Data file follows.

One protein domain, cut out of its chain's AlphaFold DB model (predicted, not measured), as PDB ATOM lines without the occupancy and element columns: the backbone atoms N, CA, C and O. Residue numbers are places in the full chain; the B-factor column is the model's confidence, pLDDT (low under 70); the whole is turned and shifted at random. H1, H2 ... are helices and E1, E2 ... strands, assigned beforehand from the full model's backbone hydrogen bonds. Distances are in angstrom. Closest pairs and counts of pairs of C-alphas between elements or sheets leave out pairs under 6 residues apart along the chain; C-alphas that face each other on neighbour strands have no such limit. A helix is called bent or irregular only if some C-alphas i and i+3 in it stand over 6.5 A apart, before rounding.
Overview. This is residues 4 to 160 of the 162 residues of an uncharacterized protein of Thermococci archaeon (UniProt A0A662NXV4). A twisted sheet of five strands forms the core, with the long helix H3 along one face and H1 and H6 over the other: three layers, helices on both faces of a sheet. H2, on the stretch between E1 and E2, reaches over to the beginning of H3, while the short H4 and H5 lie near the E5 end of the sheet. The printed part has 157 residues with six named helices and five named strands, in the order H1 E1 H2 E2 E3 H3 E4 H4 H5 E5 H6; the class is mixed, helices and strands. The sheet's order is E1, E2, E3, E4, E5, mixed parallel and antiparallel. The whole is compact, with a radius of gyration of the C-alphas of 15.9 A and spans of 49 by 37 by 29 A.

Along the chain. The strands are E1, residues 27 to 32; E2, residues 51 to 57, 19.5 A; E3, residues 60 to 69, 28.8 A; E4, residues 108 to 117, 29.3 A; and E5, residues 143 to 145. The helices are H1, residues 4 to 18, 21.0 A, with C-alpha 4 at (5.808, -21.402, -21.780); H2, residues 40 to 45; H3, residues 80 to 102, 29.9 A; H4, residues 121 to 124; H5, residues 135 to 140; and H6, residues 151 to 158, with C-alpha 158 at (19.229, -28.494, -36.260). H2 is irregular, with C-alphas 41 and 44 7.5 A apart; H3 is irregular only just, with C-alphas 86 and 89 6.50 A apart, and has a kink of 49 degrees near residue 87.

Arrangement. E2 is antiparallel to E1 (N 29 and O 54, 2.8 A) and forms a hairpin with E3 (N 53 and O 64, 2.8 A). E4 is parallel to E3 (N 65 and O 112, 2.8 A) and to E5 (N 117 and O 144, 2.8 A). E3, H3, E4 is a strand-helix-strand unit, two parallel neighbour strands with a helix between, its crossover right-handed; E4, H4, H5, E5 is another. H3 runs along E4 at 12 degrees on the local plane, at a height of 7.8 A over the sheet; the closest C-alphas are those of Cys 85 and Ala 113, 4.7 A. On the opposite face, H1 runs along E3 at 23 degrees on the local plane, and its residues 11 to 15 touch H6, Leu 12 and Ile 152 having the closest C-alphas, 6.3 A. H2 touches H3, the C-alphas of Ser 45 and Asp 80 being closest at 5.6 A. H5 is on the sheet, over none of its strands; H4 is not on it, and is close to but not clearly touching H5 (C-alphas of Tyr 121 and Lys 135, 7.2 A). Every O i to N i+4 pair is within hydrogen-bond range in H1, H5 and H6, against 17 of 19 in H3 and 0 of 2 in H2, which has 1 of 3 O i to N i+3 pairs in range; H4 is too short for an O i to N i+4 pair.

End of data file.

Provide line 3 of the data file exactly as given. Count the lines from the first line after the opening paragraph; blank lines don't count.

Arrangement. E2 is antiparallel to E1 (N 29 and O 54, 2.8 A) and forms a hairpin with E3 (N 53 and O 64, 2.8 A). E4 is parallel to E3 (N 65 and O 112, 2.8 A) and to E5 (N 117 and O 144, 2.8 A). E3, H3, E4 is a strand-helix-strand unit, two parallel neighbour strands with a helix between, its crossover right-handed; E4, H4, H5, E5 is another. H3 runs along E4 at 12 degrees on the local plane, at a height of 7.8 A over the sheet; the closest C-alphas are those of Cys 85 and Ala 113, 4.7 A. On the opposite face, H1 runs along E3 at 23 degrees on the local plane, and its residues 11 to 15 touch H6, Leu 12 and Ile 152 having the closest C-alphas, 6.3 A. H2 touches H3, the C-alphas of Ser 45 and Asp 80 being closest at 5.6 A. H5 is on the sheet, over none of its strands; H4 is not on it, and is close to but not clearly touching H5 (C-alphas of Tyr 121 and Lys 135, 7.2 A). Every O i to N i+4 pair is within hydrogen-bond range in H1, H5 and H6, against 17 of 19 in H3 and 0 of 2 in H2, which has 1 of 3 O i to N i+3 pairs in range; H4 is too short for an O i to N i+4 pair.